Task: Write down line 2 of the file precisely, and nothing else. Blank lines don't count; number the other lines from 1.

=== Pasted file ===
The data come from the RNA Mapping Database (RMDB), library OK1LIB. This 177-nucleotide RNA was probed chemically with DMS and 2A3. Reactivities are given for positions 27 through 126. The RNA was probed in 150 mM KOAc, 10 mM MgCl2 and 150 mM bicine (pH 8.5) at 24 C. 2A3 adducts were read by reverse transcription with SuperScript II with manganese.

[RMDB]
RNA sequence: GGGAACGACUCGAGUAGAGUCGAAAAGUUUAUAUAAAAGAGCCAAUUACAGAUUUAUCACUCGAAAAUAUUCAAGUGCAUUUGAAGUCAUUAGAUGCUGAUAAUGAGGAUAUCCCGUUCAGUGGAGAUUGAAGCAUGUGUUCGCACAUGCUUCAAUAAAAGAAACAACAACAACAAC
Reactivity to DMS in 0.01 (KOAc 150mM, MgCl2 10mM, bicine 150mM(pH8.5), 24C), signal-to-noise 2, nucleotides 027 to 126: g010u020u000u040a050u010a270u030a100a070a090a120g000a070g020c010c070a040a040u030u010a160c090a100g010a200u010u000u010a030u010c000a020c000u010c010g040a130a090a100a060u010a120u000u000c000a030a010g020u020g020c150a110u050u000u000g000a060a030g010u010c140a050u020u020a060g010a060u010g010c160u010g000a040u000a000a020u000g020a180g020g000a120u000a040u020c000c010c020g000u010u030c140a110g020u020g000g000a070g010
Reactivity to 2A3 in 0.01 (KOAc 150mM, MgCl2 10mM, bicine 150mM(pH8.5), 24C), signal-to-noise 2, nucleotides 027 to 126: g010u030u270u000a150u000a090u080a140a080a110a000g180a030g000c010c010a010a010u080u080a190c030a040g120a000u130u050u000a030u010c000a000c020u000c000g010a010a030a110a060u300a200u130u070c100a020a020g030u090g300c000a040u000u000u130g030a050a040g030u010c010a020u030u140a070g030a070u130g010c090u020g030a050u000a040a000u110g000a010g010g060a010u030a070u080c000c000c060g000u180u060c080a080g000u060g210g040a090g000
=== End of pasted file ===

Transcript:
[RMDB]